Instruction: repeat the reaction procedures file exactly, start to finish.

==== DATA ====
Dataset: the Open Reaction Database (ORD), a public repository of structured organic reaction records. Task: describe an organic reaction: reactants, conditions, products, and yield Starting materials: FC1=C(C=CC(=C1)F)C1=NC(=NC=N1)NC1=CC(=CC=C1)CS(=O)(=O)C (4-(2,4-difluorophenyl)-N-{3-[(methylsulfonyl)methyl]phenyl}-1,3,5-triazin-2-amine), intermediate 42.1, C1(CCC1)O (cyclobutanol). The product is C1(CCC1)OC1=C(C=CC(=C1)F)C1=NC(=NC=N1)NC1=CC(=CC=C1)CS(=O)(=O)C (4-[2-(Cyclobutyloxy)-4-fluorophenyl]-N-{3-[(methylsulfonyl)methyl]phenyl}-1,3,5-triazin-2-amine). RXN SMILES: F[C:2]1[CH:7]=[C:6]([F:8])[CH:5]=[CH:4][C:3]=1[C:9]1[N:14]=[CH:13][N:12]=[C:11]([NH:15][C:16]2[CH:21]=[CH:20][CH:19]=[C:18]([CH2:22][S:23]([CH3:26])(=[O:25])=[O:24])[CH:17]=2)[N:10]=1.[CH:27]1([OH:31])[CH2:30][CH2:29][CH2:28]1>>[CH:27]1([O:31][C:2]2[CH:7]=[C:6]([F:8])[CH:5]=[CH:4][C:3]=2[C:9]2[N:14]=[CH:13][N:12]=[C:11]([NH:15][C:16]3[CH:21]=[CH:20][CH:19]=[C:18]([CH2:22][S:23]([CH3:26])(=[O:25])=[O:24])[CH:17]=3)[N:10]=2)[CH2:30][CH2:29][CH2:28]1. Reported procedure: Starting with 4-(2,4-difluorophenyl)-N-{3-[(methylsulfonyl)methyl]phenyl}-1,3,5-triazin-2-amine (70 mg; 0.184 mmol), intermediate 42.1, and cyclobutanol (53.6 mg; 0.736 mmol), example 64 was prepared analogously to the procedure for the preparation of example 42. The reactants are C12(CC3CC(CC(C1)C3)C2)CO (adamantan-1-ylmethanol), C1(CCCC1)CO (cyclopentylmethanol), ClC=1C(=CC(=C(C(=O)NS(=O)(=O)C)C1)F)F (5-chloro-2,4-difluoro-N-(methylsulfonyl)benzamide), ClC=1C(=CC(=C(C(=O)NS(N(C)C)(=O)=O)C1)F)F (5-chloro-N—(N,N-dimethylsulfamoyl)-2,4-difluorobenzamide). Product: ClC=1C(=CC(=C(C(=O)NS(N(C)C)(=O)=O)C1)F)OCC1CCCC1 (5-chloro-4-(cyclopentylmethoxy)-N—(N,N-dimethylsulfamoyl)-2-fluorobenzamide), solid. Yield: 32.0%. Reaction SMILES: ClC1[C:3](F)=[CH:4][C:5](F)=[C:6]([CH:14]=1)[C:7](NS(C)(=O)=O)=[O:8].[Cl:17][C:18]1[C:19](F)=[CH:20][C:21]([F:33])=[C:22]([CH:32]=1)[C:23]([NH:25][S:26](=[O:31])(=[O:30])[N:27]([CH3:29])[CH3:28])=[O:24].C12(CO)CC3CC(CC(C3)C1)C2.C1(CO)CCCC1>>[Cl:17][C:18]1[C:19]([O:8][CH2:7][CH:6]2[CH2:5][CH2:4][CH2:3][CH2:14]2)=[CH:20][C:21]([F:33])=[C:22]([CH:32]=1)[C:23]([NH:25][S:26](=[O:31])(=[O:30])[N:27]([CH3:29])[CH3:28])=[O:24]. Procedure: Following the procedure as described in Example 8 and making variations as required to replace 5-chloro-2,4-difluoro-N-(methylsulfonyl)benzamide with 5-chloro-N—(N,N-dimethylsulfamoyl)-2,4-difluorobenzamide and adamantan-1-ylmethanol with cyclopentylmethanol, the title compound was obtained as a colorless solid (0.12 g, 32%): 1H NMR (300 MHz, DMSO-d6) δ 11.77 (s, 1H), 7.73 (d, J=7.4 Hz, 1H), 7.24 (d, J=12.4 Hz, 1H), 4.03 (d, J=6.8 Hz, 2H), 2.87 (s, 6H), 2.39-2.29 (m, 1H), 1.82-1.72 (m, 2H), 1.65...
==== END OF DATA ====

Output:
Dataset: the Open Reaction Database (ORD), a public repository of structured organic reaction records. Task: describe an organic reaction: reactants, conditions, products, and yield Starting materials: FC1=C(C=CC(=C1)F)C1=NC(=NC=N1)NC1=CC(=CC=C1)CS(=O)(=O)C (4-(2,4-difluorophenyl)-N-{3-[(methylsulfonyl)methyl]phenyl}-1,3,5-triazin-2-amine), intermediate 42.1, C1(CCC1)O (cyclobutanol). The product is C1(CCC1)OC1=C(C=CC(=C1)F)C1=NC(=NC=N1)NC1=CC(=CC=C1)CS(=O)(=O)C (4-[2-(Cyclobutyloxy)-4-fluorophenyl]-N-{3-[(methylsulfonyl)methyl]phenyl}-1,3,5-triazin-2-amine). RXN SMILES: F[C:2]1[CH:7]=[C:6]([F:8])[CH:5]=[CH:4][C:3]=1[C:9]1[N:14]=[CH:13][N:12]=[C:11]([NH:15][C:16]2[CH:21]=[CH:20][CH:19]=[C:18]([CH2:22][S:23]([CH3:26])(=[O:25])=[O:24])[CH:17]=2)[N:10]=1.[CH:27]1([OH:31])[CH2:30][CH2:29][CH2:28]1>>[CH:27]1([O:31][C:2]2[CH:7]=[C:6]([F:8])[CH:5]=[CH:4][C:3]=2[C:9]2[N:14]=[CH:13][N:12]=[C:11]([NH:15][C:16]3[CH:21]=[CH:20][CH:19]=[C:18]([CH2:22][S:23]([CH3:26])(=[O:25])=[O:24])[CH:17]=3)[N:10]=2)[CH2:30][CH2:29][CH2:28]1. Reported procedure: Starting with 4-(2,4-difluorophenyl)-N-{3-[(methylsulfonyl)methyl]phenyl}-1,3,5-triazin-2-amine (70 mg; 0.184 mmol), intermediate 42.1, and cyclobutanol (53.6 mg; 0.736 mmol), example 64 was prepared analogously to the procedure for the preparation of example 42. The reactants are C12(CC3CC(CC(C1)C3)C2)CO (adamantan-1-ylmethanol), C1(CCCC1)CO (cyclopentylmethanol), ClC=1C(=CC(=C(C(=O)NS(=O)(=O)C)C1)F)F (5-chloro-2,4-difluoro-N-(methylsulfonyl)benzamide), ClC=1C(=CC(=C(C(=O)NS(N(C)C)(=O)=O)C1)F)F (5-chloro-N—(N,N-dimethylsulfamoyl)-2,4-difluorobenzamide). Product: ClC=1C(=CC(=C(C(=O)NS(N(C)C)(=O)=O)C1)F)OCC1CCCC1 (5-chloro-4-(cyclopentylmethoxy)-N—(N,N-dimethylsulfamoyl)-2-fluorobenzamide), solid. Yield: 32.0%. Reaction SMILES: ClC1[C:3](F)=[CH:4][C:5](F)=[C:6]([CH:14]=1)[C:7](NS(C)(=O)=O)=[O:8].[Cl:17][C:18]1[C:19](F)=[CH:20][C:21]([F:33])=[C:22]([CH:32]=1)[C:23]([NH:25][S:26](=[O:31])(=[O:30])[N:27]([CH3:29])[CH3:28])=[O:24].C12(CO)CC3CC(CC(C3)C1)C2.C1(CO)CCCC1>>[Cl:17][C:18]1[C:19]([O:8][CH2:7][CH:6]2[CH2:5][CH2:4][CH2:3][CH2:14]2)=[CH:20][C:21]([F:33])=[C:22]([CH:32]=1)[C:23]([NH:25][S:26](=[O:31])(=[O:30])[N:27]([CH3:29])[CH3:28])=[O:24]. Procedure: Following the procedure as described in Example 8 and making variations as required to replace 5-chloro-2,4-difluoro-N-(methylsulfonyl)benzamide with 5-chloro-N—(N,N-dimethylsulfamoyl)-2,4-difluorobenzamide and adamantan-1-ylmethanol with cyclopentylmethanol, the title compound was obtained as a colorless solid (0.12 g, 32%): 1H NMR (300 MHz, DMSO-d6) δ 11.77 (s, 1H), 7.73 (d, J=7.4 Hz, 1H), 7.24 (d, J=12.4 Hz, 1H), 4.03 (d, J=6.8 Hz, 2H), 2.87 (s, 6H), 2.39-2.29 (m, 1H), 1.82-1.72 (m, 2H), 1.65...